By Ida Horner, Managing Director, Ethnic Supplies Ltd
The second Bridging the Gap for African Women in business conference was held in Kampala Uganda on 6 March 2014. The conference was part of this year’s International Women’s Day celebrations organized by the charity Let Them Help Themselves Out of Poverty and aimed to engage African Women in Business in a conversation on the Post 2015 Development Agenda.
The conference examined women’s ability to create jobs, the availability of jobs for young women and the challenges they face in their attempt to access jobs and what can be done to bridge the gaps and who needs to bridge the gaps.
The key messages to have come out of this meeting are that, the Post 2015 Agenda should include a specific goal on Gender and that under such a goal; financial support for women should be prioritized and the contribution of women to economic development acknowledged in order that the needs of businesswomen can be met.
There was a specific discussion about women in the informal sector and a question was asked as to how such women can be included in policy discussions and the extent to which those who frame policies understand the needs of African women engaged in the informal sector.
It was argued a large number of women are engaged in Uganda’s informal sector including as subsistence farmers, but lack business skills, information to scale their enterprises, access to technology and whilst some women view the informal sector as a way to evade tax, others do not know how to go about registering their businesses. The reasons cited for this included the fact that the registration process can be cumbersome and expensive.
It was acknowledged that the contribution of women in the informal sector to Uganda’s economic development is huge and that this sector provides the greatest opportunity in bridging the gaps in the availability of jobs, however that the government of Uganda has a lot of work to do in order to benefit from the women’s efforts.
Some of the suggestions included, the commercialization of agriculture, revamping the education system to include entrepreneurship skills as part of the curriculum, simplifying the business registration process including making it available online, as well as enhancing the role of media in information dissemination.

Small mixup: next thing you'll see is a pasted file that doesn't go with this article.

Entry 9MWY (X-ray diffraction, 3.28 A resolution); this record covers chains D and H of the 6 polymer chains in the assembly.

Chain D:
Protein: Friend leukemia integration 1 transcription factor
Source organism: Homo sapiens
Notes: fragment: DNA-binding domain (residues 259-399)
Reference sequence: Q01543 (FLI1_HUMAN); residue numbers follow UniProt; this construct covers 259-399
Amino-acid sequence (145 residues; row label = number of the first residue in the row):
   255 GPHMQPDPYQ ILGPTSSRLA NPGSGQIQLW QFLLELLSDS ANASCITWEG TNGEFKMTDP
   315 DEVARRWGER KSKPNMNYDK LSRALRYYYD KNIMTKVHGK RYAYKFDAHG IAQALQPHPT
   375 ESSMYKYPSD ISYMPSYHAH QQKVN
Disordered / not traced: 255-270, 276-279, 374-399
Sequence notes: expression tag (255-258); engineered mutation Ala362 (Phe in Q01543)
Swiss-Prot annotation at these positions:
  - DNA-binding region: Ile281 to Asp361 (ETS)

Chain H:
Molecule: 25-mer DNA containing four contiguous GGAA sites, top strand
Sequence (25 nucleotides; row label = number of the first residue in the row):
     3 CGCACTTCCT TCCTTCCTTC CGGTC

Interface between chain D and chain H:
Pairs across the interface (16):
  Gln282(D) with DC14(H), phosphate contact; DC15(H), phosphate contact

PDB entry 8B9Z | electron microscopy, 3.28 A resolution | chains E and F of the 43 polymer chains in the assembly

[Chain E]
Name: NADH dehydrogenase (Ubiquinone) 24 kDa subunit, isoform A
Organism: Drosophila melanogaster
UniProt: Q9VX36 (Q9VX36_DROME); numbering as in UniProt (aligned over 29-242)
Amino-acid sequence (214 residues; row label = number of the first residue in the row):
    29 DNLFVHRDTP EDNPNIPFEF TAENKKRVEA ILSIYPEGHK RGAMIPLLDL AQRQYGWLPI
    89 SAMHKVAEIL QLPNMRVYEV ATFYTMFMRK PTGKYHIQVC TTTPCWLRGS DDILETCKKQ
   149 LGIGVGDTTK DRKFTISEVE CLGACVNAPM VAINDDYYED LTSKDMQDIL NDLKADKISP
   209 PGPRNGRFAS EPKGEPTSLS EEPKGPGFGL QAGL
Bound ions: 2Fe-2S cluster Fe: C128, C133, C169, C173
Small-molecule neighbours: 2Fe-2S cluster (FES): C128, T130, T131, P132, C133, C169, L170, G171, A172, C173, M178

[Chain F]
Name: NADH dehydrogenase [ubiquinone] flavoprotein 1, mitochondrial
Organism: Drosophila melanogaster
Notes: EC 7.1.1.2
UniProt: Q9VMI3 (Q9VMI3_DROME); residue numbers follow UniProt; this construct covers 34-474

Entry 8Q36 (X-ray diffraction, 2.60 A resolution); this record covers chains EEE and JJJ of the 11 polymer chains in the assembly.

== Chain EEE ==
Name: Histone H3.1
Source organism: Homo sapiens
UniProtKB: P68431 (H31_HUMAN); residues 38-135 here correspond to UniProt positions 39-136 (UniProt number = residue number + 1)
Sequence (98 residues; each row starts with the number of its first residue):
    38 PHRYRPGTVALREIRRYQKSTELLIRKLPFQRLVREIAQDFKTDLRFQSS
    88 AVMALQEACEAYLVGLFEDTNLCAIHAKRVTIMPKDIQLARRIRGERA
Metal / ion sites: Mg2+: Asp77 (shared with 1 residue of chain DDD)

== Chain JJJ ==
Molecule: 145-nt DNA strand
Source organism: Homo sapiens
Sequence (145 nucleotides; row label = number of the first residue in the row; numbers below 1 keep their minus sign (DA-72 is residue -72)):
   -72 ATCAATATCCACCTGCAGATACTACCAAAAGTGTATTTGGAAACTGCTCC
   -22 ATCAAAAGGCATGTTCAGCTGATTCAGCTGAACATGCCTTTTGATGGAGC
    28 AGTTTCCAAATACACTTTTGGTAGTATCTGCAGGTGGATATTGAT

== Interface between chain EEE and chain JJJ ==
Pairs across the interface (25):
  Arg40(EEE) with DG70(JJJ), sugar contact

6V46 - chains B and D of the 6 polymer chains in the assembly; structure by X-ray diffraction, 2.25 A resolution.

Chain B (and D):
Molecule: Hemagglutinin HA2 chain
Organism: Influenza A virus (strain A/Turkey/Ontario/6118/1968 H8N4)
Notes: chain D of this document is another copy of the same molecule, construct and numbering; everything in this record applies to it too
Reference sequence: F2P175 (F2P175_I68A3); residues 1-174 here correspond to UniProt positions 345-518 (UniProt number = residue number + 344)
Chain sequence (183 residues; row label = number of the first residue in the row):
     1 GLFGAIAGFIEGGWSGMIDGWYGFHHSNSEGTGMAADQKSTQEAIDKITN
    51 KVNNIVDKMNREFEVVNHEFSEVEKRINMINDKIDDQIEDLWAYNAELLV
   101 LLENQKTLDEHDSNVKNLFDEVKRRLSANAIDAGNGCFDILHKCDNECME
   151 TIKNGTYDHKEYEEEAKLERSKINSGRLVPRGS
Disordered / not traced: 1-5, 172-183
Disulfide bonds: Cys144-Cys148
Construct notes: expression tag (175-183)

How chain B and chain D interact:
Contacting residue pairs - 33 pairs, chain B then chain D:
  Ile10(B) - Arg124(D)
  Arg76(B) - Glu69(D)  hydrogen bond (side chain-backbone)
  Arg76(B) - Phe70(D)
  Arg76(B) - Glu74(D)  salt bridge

It was noted too that some of the most vulnerable employment in the country is to be found in the informal sector and that women are overly exposed to vulnerable employment. This was noted as a failure in the sector as it has implications for the sustainability of enterprises in this sector.
A final question about women in the informal sector was to do with how to incorporate them in global and national decisions making processes. Professor Maggie Kiggozi suggested that, there is a need to look at all types of business as part of value chains where all participants are important.
Moreover that, large and global companies such as Nile Breweries/SABMiller can provide a centre for women in the informal sector to feed into as suppliers of raw materials and services for the large company and as such it is in the interest of the large companies that the small enterprises succeed. There is therefore a need for better dialogue with women in informal sector and initiatives to increase women in leadership positions.
The role of culture in development:
Eva Nagawa, Minister for Finance Buganda Kingdom suggested that culture plays an important role in development because it has implications for ideas, values, norms and customs and as such can create opportunities or barriers along gender lines. Eva argued that, although the situation has changed for women in Uganda, women were still under represented in boardrooms and that norms on heritance mean that women cannot inherit assets that would enable them to create jobs for others or income for themselves. The same cultural norms subordinate women to men meaning that men dictate the agenda of wealth creation and in some families the education of boys is prioritized over that of girls.
The British Council argued that in order to achieve real inclusion in development programs the role of culture in achieving sustainable development should be acknowledged in particular how culture norms contribute to the marginalization of women.
With respect to young women and their chances of accessing jobs, two issues were identified; the quality of education in Uganda’s schools and the youthful population of Uganda which means that 78% of Ugandans are under the age of 29. It was argued that the education system produces theorists with little or nor skills and that there was a mismatch between what the market needs and jobseekers’ skills set.
The number of young women entering the job market each year, means increased competing with very few jobs to go around.
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